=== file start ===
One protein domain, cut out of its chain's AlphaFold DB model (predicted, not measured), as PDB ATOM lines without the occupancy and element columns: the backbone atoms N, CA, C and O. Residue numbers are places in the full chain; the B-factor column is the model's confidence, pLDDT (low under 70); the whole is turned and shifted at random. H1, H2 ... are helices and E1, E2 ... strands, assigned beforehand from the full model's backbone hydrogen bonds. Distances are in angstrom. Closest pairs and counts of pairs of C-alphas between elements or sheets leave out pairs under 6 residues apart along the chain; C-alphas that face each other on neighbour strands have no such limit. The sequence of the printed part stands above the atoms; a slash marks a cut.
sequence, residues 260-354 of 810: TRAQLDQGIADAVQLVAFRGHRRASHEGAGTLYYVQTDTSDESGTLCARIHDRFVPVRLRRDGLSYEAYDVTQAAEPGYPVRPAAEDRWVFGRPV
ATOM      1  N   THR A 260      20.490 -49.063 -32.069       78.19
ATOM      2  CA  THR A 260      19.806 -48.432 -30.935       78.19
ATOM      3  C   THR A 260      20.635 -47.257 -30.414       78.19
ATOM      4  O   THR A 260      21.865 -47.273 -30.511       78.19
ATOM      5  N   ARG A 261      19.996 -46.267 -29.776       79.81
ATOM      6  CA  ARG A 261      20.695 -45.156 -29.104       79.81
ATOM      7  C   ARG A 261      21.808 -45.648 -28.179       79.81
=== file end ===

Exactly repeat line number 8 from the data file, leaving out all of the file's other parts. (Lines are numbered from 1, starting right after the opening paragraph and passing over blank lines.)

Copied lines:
ATOM      7  C   ARG A 261      21.808 -45.648 -28.179       79.81